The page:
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Discoveries confined by COVID-19

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22 April 2020

I remember it well. It was around 5.30pm and the news about coronavirus and its imminent impact on our daily lives was the main focus of the day. "There will be no schools open, shops may close, companies may start using teleworking... what is going on?". 

I'm Head of Product Owners (POs) of a team that currently has 13 POs and 16 products in development - working in Agile and, specifically, with the Scrum framework - with another five in the product concept phase (Discovery), and I'd like to describe how I experienced this news that would lead to sudden confinement, and where we would have to adapt to this new situation from one day to the next.

Believe it or not, my primary preoccupation was to take all the sketches and notes for all the projects on the table. I remember how my computer bag was stuffed with paper and weighed a ton. I know it's not cool, but I'm the kind of person who when she writes something on paper seems to be writing it in her mind too... if I don't, I forget it!

Then, the fact that I had been working with a collaborative tool like Microsoft Teams of Office 365 for a long time and also used the Scrum framework (with regular meetings like the Dailies - the daily meeting for team synchronisation, and so on) boosted my confidence. I was sure that the products already in the development phase could quickly be adapted to the new situation.

I remember the real concern I had was for those five products that were just starting at that very point in time. When we talk about the Discovery phase, we are referring to a very important phase which is spread over several sessions, also called Inceptions, which are exercises aimed at aligning the expectations of everyone involved in developing the product towards the same objective - thus reducing many of the uncertainties and building an understanding of the product being developed. This is a series of meetings that are always held in person - as this has been shown to be the best way of ensuring that everyone involved focuses, interacts and collaborates in the most effective way.

Not being able to hold these meetings physically, and not having the tools we were used to using, made us think that this situation could impact us negatively. We were clear that we had to focus on how to adapt these types of sessions in order to minimise the negative impact and at the same time achieve maximum value. With this in mind, we had clearly identified the key points that we needed to build on:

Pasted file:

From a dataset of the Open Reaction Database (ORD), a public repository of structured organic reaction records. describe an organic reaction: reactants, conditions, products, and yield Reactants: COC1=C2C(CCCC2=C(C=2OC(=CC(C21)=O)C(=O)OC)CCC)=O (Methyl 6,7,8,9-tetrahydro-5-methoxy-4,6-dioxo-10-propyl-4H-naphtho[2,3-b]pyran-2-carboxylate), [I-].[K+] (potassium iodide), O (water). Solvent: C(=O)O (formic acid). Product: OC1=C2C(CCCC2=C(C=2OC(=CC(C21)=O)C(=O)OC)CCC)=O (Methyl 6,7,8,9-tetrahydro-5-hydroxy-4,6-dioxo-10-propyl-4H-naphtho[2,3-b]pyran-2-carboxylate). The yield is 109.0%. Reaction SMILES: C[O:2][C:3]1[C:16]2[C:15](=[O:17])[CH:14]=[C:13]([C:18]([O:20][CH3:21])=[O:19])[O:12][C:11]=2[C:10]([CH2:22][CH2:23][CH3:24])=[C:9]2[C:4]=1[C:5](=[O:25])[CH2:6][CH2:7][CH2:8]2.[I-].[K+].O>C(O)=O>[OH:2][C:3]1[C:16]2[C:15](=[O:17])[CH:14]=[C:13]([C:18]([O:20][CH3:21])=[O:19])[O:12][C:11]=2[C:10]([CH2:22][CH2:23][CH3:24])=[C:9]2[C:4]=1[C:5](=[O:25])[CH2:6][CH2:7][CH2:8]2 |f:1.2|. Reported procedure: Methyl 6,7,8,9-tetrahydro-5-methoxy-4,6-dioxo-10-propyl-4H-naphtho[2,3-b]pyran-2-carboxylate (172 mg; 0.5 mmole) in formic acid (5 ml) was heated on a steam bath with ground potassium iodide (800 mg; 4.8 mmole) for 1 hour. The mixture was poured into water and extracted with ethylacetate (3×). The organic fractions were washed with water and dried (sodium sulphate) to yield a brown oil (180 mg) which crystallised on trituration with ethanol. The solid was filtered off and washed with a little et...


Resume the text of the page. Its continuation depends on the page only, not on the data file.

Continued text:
• Being present: we needed to maintain proximity and gain the trust of the new Stakeholders, as the people involved in the product. To do this, it was essential to have a video conferencing tool. This was easy as we already had Teams. Always making sure our cameras were on and asking attendees at the beginning of each meeting to activate theirs too (even though a friend of mine who works at Telefónica told me that it is recommended not to use the camera to avoid overloading the networks).
  • Visual support: when we run our physical face-to-face sessions we always have Post-it notes and sketches all over boards and walls, so it was clear that we needed to have some form of visual and interactive support during our online meetings. I have to say that we had only one day to adapt before the first Inception session and we used a combination of Excel and screen sharing. That was our visual MVP (Minimum Viable Product) - once again applying Agile principles. Now, after several iterations, we have improved and are already using, as well as evaluating, visual and interactive tools designed for such situations.
  • Active listening: it's clear that active listening is put to the test in video conference meetings because if more than one person speaks at a time, the quality of listening is reduced exponentially. The important thing is not to speak in monologues and to ask for feedback more often than you would in face-to-face meeting. And also avoid pauses. Although we don't need to be afraid of silence, sometimes someone needs to start talking and share their thoughts.

Thanks to the adaptability of the POs and the Customer, under all the points described, along with the willingness to give continuity to the business, we have been able to meet our Discovery objectives for new products without any major problems, whilst keeping to our commitments to the Customer at all times.

Following these recent weeks of confinement, the experience on a personal and professional level has been surprisingly rewarding. Believe it or not, in spite of the distance between us, the team is more united than ever.

We've got to know each other better, we've got to know each other's families, their pets, we've 'gone into' each other's homes, we've shared laughter and concerns - things you don't usually do as a group in the office. This situation has also allowed us to get rid of that well-known cry in the office "There are no meeting rooms available!"

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